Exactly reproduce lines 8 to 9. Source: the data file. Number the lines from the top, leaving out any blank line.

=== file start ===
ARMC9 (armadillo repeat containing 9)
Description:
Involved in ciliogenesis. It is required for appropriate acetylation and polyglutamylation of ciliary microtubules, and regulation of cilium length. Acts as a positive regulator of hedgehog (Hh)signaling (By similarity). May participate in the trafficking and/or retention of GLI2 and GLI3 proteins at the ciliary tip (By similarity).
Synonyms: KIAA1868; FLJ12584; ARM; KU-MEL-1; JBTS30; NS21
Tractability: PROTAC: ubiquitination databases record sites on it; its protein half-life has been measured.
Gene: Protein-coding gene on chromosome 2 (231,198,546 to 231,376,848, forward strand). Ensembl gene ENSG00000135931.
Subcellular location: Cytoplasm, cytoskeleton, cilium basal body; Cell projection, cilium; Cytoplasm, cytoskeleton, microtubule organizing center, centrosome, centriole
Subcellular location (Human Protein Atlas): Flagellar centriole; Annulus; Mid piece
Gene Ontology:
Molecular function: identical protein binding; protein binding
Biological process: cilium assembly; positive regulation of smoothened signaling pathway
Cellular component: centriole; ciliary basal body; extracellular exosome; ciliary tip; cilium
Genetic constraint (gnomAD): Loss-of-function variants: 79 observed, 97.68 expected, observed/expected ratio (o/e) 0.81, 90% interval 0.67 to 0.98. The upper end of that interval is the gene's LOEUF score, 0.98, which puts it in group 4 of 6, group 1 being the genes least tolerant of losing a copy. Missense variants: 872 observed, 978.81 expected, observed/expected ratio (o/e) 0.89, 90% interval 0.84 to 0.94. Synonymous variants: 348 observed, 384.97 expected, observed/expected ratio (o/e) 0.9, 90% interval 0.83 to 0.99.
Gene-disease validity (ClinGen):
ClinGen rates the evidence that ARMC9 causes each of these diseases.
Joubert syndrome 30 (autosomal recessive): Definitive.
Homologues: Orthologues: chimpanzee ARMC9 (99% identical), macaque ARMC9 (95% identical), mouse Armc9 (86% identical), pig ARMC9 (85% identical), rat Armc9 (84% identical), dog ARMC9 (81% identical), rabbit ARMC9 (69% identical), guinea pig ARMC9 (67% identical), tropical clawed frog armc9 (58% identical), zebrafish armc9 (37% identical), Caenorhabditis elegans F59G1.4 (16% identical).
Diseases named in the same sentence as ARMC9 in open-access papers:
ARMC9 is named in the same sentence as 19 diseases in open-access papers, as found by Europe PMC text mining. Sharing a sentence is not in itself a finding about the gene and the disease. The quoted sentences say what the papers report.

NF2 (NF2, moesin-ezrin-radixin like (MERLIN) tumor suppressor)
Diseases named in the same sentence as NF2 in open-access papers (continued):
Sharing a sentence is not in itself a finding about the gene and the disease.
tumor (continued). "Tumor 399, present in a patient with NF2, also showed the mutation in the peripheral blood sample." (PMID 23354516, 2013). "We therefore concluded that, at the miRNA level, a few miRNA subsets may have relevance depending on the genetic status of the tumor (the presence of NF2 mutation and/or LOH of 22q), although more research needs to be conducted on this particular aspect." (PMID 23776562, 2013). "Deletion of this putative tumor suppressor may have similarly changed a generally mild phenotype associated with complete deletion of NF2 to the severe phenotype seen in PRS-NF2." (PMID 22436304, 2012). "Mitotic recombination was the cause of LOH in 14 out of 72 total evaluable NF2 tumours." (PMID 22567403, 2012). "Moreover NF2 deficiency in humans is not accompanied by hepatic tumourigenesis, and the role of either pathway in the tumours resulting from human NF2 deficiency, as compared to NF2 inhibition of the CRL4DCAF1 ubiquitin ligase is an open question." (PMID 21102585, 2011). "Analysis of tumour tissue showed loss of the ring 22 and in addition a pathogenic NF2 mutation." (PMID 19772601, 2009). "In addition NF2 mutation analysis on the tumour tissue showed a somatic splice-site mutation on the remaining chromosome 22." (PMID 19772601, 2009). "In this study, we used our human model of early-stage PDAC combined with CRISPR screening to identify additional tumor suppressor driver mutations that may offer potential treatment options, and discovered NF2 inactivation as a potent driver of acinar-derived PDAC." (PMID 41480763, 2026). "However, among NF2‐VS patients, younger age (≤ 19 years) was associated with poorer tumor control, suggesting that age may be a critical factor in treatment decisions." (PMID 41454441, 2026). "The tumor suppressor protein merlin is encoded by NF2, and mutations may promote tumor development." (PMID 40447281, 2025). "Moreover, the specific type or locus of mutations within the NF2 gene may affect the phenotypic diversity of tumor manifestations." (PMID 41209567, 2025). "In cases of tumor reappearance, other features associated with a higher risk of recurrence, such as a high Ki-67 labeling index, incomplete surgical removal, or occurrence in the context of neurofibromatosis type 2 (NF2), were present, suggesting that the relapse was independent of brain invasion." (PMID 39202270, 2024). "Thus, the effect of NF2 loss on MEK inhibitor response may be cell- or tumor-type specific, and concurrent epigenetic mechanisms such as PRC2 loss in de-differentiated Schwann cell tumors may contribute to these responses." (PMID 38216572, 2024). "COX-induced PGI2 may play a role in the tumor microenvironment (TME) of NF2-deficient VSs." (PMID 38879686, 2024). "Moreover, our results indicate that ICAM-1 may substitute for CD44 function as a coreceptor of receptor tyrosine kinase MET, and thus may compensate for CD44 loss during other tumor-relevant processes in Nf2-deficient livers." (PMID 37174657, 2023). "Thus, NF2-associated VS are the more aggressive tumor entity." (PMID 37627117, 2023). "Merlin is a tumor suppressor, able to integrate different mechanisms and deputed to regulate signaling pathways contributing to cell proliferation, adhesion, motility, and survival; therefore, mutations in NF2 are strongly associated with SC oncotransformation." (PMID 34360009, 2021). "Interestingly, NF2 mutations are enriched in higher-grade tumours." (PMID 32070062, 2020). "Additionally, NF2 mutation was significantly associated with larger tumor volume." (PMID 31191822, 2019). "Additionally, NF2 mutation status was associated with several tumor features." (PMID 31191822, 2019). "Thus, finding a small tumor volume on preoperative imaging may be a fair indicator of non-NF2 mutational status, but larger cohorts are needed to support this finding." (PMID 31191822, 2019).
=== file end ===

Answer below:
Subcellular location (Human Protein Atlas): Flagellar centriole; Annulus; Mid piece
Gene Ontology: